For the Back to Viz Basics (#B2VB) teaser challenge in December, we looked at survey data relating to what food people eat on Thanksgiving in the United States. The challenge was to create ‘your best bar chart’. For my viz, I came up with this simple bar chart with a process bar:

View on Tableau Public

I wouldn’t say this is my best bar chart by any means, but I went for something simple, clean, and a little different to what I would usually build. I was reminded of this chart type when I saw Kevin Flerlage present a version of it in his “Make It Better” talk with Ken Flerlage at TC21. I highly recommend watching their talk, if you missed it.

This bar chart has a thin progress bar that runs through the middle of each bar, through to 100% or in other words, the maximum possible value. While not necessary with this data set, this technique can be useful if you are tracking the completion or performance of metrics, versus a defined target. From a design perspective, it also creates a more clean, square chart than a regular bar chart would, since the thin progress bars all end at the same point.

Let’s explore how you can build one of these charts yourself.

There are two approaches to building this type of chart, depending on if you want to use the progress bar to compare all bars to the maximum value (the longest bar), or if you want to compare all bars to a target (i.e. 100%). We’ll start with the approach shown above which compares all bars to a target.

Approach 1: Comparison to 100% Target

This approach works well if you are tracking the completion of something through to 100%. Note, in this example, we’ll be working with percentages, using the data from the Thanksgiving survey shared for the #B2VB December challenge.

For each step, I’ve included a GIF to help you to understand the step-by-step process in Tableau.

Step 1: Build a Bar Chart

Open a new worksheet and build a horizontal bar chart as you normally would:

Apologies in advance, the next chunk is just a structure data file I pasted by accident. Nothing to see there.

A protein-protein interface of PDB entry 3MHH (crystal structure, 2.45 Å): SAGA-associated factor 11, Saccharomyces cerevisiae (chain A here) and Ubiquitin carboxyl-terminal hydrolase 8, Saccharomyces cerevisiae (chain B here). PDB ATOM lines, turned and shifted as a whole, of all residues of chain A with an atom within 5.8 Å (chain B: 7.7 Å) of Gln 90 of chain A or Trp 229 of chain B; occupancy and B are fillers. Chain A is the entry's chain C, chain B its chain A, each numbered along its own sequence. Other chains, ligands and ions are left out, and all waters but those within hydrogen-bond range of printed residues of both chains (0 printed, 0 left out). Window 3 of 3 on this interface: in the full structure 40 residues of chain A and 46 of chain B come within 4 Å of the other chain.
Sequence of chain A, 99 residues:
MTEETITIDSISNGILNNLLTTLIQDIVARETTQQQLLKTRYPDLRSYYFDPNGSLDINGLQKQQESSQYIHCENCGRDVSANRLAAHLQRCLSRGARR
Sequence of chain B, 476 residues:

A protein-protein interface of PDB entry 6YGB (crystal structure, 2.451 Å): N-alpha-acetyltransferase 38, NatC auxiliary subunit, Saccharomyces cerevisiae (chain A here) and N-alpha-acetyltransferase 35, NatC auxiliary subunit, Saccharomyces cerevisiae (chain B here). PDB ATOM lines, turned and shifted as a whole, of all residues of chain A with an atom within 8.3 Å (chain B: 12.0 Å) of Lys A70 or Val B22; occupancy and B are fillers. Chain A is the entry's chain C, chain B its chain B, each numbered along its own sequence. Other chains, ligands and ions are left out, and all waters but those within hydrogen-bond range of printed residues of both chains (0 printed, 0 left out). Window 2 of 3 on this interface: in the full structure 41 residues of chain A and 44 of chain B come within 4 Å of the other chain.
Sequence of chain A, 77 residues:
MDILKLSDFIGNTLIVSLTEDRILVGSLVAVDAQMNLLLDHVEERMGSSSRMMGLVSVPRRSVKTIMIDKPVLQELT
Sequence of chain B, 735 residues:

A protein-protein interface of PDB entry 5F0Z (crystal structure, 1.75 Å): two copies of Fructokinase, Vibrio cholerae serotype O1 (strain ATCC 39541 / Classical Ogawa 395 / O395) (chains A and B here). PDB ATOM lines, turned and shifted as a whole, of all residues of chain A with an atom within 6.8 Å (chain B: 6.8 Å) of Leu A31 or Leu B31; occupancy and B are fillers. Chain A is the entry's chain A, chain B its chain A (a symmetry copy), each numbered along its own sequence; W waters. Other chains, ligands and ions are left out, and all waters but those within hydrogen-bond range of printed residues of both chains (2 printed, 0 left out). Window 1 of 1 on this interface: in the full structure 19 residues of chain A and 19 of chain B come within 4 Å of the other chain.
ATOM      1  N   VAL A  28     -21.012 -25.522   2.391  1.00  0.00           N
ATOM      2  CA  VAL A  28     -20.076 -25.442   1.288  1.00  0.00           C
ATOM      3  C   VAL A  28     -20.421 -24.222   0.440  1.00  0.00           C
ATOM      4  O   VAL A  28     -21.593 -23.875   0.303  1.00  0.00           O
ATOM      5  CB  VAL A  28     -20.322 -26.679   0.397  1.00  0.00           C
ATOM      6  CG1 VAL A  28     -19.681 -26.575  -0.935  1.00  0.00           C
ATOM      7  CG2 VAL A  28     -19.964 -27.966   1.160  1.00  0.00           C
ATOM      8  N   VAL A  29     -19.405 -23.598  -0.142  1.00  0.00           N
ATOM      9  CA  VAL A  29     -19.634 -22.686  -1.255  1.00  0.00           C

For this step, I…

  • Opened a new worksheet
  • Dragged my measure (SUM(Percent)) to my columns shelf
  • Dragged my dimension (Food) to the rows shelf
  • Sorted the bars in descending order, so the longest bar/food with the highest percentage is shown at the top
  • Hid the row field labels by right-clicking on the “Food” field label at the top of my axis labels and selecting “Hide Field Labels for Rows”.

The last two steps are optional, but in my opinion, create a bar chart that is cleaner and easier to read.

Step 2: Create a Placeholder Calculation

Next, we are going to create a placeholder calculation that we’ll later use for our secondary axis. To do this, we’ll write a new calculation directly in the columns shelf.

For this step:

  1. Double-click on the white space on the columns shelf, to the right of the green measure pill
  2. Write a new calculation directly on the columns shelf: MIN(1)
  3. This will create a new measure pill. Click the pill and open the formatting options to format this new measure as a percentage.

By creating a placeholder calculation, Tableau gives us another Marks Card to work with. This gives us more flexibility and the ability to use multiple mark types or styles in the same chart.

At the moment, we have two separate charts; our original bar chart on the left, and another bar chart to the right which shows a bar for each food type, each of the same length. Later we’ll combine these but first, let’s apply some formatting.

Step 3: Format the Progress Bars

Next, we’ll going to format of the bars so we have two distinct styles.

We’re going to want to adjust the style of the bar chart on the right so we’ll click and expand the Marks Card named “AGG(MIN(1))” to access the Marks Card options for this chart.

These bars will become our thin progress bars so we want to format them so they are very narrow and shaded grey.

To do this:

  • Click the “Colour” shelf on the Marks Card and select a mid-grey colour of your choice from the palette to re-colour the bars.